ABC could also take a cue from fashion/style Web site Glam, which set up an edited Twitter feed for Oscar night. As VentureBeat reported, executives at the facial care products maker Aveeno could feel comfortable knowing their brand would be sitting next to tweets scrubbed free (and gently exfoliated, no doubt) of any inappropriate content.
Hollywood Mingling With Social Media
The network that owns the rights to Hollywood's big night has its own issues. What about Hollywood itself and its attempt to find out just what its audiences think of its product? How are they using social media to promote their movies? Social networks like Facebook and Twitter can do for the studios what they're threatening to do to other media; eliminate the middleman and bring the corporation that much closer to their customers. But is it enough to just set up a Facebook page and Twitter account for the upcoming comic-book blockbuster "Watchmen?"
"I do think that's where Hollywood has so much to learn," Sharon Waxman, founder and editor-in-chief of The Wrap, told me in between meetings (apparently it's not just the studio heads and agents taking multiple meetings; now it's required for those who report on studio heads and agents). "Web 2.0 is about learning from one another and connecting and sharing. It cracks me up to watch studios for years struggle to find out what their audience, their consumers think about their product, and they spend loads and loads of money trying to make projections, exit polls, research. It's still a tiny sample. When the availability of reaching your audience is instantaneous, completely direct -- if you are using Web 2.0 tools properly -- you don't need your statistically-valid sample of someone who you've corralled outside some multiplex, or some group of people you've herded into a room."
Waxman recently heard first-hand about the search for common ground between movie studios and new media companies; she hosted a panel featuring executives from Yahoo! and Universal Pictures. The takeaways? "The studio are investing a ton of resources into trying to figure out how to use the Web to promote their movies. I don't know about twittering; I don't know if that's the best tool. What I can tell you for sure is that it's difficult for them to make the decision about how much to spend online. The research shows that while most people now get their information about movies online and watch trailers online, the impact of online advertising is nowhere near when they see it on a billboard or a TV ad."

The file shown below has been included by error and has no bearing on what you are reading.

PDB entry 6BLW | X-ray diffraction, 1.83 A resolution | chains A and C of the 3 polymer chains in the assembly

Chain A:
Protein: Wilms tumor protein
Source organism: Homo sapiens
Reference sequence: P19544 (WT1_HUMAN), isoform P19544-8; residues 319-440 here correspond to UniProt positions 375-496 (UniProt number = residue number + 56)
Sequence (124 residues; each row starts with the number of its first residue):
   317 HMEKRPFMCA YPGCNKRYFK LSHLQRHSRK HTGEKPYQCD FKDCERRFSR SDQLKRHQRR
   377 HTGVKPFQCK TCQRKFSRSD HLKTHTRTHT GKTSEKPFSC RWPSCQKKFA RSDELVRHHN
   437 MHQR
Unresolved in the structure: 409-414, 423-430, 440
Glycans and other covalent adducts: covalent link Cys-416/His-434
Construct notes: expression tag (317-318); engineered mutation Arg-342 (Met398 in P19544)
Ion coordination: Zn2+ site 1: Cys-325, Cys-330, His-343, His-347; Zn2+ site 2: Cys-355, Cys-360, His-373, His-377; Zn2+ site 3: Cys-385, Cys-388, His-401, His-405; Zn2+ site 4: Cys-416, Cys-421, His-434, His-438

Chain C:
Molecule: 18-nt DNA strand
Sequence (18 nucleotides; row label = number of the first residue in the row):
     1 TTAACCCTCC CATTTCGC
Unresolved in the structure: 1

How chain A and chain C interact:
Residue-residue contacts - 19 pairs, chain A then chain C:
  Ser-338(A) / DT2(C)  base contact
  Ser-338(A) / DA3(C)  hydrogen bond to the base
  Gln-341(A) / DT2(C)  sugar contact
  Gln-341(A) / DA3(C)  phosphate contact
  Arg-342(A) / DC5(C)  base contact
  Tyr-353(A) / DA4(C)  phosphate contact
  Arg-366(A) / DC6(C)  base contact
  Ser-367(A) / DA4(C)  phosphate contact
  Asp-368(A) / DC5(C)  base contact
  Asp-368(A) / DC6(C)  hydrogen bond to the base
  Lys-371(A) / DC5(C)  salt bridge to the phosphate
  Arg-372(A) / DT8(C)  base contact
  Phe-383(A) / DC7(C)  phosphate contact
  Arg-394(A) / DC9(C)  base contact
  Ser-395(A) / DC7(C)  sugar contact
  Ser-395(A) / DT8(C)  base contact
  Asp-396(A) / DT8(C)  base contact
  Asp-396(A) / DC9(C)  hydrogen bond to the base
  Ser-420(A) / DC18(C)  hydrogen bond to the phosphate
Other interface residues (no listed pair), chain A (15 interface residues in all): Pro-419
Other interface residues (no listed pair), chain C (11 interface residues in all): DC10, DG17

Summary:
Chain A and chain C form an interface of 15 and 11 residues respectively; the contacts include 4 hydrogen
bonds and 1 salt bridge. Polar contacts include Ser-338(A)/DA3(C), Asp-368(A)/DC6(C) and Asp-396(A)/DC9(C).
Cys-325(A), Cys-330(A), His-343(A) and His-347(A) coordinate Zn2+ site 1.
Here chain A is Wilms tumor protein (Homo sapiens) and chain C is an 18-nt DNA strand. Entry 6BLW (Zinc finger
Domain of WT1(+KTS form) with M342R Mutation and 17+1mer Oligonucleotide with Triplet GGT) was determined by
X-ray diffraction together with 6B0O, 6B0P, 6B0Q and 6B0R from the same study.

If I Ran Hollywood
Here's the pitch: think "The Player" meets "The Matrix." A studio executive has gone completely out of his mind and decided to let me have control of social media marketing for Warner Bros' "Watchmen." The first call I make is to John Bell of Social Media Today, who has obviously read the Alan Moore/Dave Gibbons graphic novel and made some great social marketing suggestions on his blog; allow people to petition for repeal of the Keene Act (fictional legislation that outlaws superheroes), work up exclusive trailers just for the fanboys, prop giveaways, opening day party tickets.
The Facebook pages are already set up and loaded with videos, pics and ample room for comments, but I would also have director Zack Snyder file brief, daily Twitter reports from the editing bay, where he's making last-minute tweaks to his depictions of Nite Owl, Dr. Manhattan and Rorschach, all leading up to opening day. Record video/audio files from the actors and screenwriters helping to introduce the characters; have Gibbons or the screenwriters write new chapters of "Under the Hood," the superhero autobiography-within-the-novel that helps tell the background stories, and stick them on the Facebook pages. Use Twitter, Google Maps and cell phone geo-locator apps to encourage and find Thursday midnight screenings where fans can join up to watch and pass judgment on Snyder's work. If he's done his job well, then those fans become sleepy-but-committed marketing assistants, spreading the good word and telling friends to watch "Watchmen."
The only thing I ask? When the Oscars are handed out for "Watchmen," give my invitation to someone else. I'll be busy at home Twittering my scorn over the musical number featuring a naked blue Dr. Manhattan and Silk Spectre II.
TechNewsWorld columnist Renay San Miguel started his journalism career with his hometown newspaper in Texas in 1979. He moved to television in 1985, anchoring, producing and reporting in Austin, Dallas and San Francisco before joining CNBC as a technology correspondent from 1997 to 2000. Following a stint with CBS MarketWatch, which included filing tech stories for the CBS Early Show, San Miguel joined CNN Headline News in 2001 as an anchor/tech reporter. He also contributed digital content for CNN.com. After his 2007 departure from CNN, San Miguel founded Primo Media and now freelances in television/online reporting and media consultation.